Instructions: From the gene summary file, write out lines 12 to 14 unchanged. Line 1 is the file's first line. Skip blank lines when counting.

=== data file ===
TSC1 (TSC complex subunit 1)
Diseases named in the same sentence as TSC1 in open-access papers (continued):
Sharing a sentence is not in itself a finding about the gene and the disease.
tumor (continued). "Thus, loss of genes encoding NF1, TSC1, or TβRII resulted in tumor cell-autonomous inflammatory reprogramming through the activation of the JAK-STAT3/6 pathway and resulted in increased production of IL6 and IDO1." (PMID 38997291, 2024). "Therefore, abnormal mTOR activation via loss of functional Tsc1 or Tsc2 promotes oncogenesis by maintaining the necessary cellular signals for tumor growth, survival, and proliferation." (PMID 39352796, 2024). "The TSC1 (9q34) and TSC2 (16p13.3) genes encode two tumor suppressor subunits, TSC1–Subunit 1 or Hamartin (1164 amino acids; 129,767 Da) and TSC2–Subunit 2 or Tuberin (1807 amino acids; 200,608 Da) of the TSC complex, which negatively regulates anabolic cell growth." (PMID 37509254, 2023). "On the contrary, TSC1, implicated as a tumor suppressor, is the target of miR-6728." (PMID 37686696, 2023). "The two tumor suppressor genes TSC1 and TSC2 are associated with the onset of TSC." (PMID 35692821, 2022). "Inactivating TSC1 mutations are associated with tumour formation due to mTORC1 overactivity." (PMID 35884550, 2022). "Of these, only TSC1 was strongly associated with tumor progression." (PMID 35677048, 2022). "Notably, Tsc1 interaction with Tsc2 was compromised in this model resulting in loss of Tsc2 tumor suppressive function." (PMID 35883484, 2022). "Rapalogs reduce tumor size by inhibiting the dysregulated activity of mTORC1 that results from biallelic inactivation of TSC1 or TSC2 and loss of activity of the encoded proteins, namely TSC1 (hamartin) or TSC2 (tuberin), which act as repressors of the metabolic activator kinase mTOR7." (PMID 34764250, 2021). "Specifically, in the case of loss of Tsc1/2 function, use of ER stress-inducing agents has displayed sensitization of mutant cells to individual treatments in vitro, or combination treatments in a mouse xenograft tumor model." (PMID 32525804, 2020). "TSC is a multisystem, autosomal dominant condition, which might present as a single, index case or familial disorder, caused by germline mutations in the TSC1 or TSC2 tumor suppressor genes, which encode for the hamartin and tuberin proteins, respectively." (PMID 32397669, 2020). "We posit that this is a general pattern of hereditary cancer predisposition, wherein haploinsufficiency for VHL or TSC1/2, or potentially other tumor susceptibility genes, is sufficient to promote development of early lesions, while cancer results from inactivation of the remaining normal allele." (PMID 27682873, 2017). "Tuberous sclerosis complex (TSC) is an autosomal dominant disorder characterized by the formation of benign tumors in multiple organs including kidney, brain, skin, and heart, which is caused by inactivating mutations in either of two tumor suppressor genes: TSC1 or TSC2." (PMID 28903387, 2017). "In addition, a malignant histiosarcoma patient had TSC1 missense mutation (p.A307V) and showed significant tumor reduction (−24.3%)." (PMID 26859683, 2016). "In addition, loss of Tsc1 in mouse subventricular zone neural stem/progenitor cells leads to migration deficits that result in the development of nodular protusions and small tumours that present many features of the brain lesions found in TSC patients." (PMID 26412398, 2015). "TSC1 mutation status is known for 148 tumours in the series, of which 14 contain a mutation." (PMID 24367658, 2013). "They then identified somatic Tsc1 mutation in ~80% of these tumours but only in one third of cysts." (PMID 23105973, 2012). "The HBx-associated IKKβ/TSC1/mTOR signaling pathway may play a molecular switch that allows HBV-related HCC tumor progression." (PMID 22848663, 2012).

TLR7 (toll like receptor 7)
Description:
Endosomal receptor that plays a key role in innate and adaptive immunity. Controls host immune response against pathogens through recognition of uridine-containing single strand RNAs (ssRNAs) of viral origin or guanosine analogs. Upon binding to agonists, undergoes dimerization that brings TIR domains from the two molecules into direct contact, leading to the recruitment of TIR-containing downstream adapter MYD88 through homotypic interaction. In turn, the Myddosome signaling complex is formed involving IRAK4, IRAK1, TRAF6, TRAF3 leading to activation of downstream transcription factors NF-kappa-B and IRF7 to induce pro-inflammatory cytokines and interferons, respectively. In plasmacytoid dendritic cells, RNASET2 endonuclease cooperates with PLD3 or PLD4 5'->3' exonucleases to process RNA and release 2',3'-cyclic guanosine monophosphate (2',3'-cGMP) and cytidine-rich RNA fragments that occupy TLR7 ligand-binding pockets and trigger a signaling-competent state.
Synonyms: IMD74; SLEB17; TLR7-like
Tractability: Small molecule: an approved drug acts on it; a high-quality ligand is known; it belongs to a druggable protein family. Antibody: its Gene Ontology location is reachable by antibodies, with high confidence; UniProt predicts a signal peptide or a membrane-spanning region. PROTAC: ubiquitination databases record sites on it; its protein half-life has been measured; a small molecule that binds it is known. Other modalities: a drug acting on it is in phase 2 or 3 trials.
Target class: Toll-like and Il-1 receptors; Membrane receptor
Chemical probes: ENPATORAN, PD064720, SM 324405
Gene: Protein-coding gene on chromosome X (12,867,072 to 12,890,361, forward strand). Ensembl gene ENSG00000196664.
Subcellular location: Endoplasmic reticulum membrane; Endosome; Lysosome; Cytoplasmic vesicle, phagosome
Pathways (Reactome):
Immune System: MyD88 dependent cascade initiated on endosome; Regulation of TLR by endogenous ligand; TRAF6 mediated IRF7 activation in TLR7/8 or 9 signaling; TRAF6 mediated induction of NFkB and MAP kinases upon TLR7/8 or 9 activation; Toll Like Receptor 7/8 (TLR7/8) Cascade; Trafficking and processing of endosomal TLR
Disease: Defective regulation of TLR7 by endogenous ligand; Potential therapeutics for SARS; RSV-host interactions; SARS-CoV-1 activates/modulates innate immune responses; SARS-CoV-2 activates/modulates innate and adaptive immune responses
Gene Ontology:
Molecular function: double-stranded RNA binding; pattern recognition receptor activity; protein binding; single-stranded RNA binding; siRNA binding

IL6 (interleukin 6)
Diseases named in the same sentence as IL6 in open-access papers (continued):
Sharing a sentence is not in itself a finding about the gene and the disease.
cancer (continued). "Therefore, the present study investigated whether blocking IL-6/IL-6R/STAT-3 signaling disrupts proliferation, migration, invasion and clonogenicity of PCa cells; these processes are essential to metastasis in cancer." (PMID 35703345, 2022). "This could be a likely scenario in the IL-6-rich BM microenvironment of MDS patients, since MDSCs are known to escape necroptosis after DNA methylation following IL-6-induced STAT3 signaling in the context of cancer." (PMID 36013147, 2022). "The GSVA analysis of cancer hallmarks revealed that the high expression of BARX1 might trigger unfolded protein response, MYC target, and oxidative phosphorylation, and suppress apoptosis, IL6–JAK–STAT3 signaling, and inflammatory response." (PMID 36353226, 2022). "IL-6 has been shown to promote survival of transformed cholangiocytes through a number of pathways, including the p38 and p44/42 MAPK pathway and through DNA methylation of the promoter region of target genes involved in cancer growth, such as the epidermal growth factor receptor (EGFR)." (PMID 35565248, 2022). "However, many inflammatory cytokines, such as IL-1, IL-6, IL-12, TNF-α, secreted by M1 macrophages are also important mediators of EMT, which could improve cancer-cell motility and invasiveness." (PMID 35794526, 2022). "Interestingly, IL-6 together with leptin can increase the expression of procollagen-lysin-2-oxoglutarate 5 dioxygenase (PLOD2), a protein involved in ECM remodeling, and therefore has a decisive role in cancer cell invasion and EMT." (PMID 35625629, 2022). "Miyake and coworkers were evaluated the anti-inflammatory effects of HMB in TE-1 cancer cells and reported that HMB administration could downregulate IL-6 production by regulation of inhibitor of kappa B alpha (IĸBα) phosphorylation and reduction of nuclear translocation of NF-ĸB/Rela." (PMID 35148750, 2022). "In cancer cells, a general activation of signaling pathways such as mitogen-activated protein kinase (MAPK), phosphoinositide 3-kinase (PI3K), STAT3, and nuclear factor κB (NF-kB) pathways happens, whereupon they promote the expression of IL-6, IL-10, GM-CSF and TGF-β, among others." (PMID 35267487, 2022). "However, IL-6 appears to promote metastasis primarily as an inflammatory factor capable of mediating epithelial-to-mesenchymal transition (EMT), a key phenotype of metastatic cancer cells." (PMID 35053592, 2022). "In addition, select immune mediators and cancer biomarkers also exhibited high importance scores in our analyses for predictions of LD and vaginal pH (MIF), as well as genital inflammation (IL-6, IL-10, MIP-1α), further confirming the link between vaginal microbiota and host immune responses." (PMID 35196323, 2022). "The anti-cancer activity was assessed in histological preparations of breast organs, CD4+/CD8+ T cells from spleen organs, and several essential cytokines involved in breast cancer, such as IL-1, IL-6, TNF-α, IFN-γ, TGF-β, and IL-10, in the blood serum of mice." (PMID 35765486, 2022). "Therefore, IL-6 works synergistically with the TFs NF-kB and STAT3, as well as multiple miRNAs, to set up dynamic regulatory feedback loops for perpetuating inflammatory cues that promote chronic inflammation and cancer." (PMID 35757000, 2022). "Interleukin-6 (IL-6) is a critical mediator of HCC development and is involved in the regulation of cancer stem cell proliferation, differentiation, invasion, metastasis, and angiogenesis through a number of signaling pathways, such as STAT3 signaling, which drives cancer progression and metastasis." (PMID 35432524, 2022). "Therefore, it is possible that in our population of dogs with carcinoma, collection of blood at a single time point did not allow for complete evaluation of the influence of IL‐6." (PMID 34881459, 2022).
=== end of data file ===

Gene: Protein-coding gene on chromosome X (12,867,072 to 12,890,361, forward strand). Ensembl gene ENSG00000196664.
Subcellular location: Endoplasmic reticulum membrane; Endosome; Lysosome; Cytoplasmic vesicle, phagosome
Pathways (Reactome):